Page:Southern Historical Society Papers volume 36.djvu/43

This page has been validated.
29
The Virginia Convention of 1788.

tion of Virginia Antiquities; of the Board of Public Interests of Richmond, Virginia, of the Virginia Club, and of the Southern Historical Society. In politics he is a Democrat and has been constant in his allegiance to the party.

His pen has not been idle and he has not only contributed to the secular and religious press on timely topics, but has prepared and published a number of works of interest and value, among them being the following: A Trans-Atlantic Steamer, 1900; Reminiscences. Letters and Miscellanies, 1901; History of Henrico Parish, and Old St. John's Church, 1903; From Gotham to Jerusalem, 1906.

 


Compatriots:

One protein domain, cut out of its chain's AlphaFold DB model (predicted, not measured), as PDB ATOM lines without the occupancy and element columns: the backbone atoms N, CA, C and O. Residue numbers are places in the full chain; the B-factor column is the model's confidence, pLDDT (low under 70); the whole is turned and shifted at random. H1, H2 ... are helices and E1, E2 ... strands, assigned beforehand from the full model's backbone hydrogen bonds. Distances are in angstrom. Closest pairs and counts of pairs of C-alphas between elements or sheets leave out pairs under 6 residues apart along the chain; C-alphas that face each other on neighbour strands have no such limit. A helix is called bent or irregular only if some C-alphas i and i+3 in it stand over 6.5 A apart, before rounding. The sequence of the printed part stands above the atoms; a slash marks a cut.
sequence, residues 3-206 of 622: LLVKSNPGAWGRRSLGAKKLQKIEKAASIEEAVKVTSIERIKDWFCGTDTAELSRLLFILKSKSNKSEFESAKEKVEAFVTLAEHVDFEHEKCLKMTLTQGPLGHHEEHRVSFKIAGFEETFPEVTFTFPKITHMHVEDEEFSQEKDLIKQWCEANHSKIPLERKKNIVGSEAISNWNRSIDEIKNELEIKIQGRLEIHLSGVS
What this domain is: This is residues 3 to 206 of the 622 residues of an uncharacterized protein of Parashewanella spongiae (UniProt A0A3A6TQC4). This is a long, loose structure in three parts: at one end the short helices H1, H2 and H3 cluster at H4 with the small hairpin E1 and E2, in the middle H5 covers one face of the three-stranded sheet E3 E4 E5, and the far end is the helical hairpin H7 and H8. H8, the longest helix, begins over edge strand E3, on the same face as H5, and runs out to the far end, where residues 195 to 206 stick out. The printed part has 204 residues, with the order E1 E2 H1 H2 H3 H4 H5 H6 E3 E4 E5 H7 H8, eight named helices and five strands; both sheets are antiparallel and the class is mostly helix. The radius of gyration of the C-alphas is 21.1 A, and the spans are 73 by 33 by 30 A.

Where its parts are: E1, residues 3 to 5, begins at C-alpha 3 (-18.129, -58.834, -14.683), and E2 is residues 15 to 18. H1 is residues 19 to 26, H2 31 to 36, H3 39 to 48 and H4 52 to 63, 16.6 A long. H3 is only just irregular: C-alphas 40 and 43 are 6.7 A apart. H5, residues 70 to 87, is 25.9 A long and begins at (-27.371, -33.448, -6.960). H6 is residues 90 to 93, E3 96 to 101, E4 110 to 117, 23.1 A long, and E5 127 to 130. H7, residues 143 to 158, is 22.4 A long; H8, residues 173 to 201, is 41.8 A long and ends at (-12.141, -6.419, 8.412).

At the last annual meeting of our Society a resolution was passed requesting me to prepare a paper to be read at this gathering on the Constitutional Convention of 1788, which assembled in the city of Richmond in June of that year. The Convention held its first sittings in what was known as the Old Capitol, a wooden building situated at the southwest corner of Cary and Fourteenth Streets. This building was erected in 1780 for the temporary use of the government until the building on Capitol Hill was completed. In 1855 the Old Capitol was torn down and the stores known as Pearl Block were erected by Hugh W. Fry on its site. The Convention later held its sessions in the New Academy on Shockoe Hill. This building stood on the square bounded by Broad and Marshall and Twelfth and Thirteenth Street, where Monumental Church now stands. The scope of your resolution, as I understand it, embraced brief mention of some of the distinguished members of the Convention, questions debated, interesting incidents, and some of the characteristics of the personnel of this august body. In my judgment, no more interesting theme could have been selected for the entertainment of those whose forbears helped to achieve the independence of the American Colonies, which culminated in the establishment of this great nation. The part that Virginia sustained in the heroic struggle will ever be a source of pride and congratulation to her sons. I approach the task assigned me with extreme diffidence and with a serious mistrust of my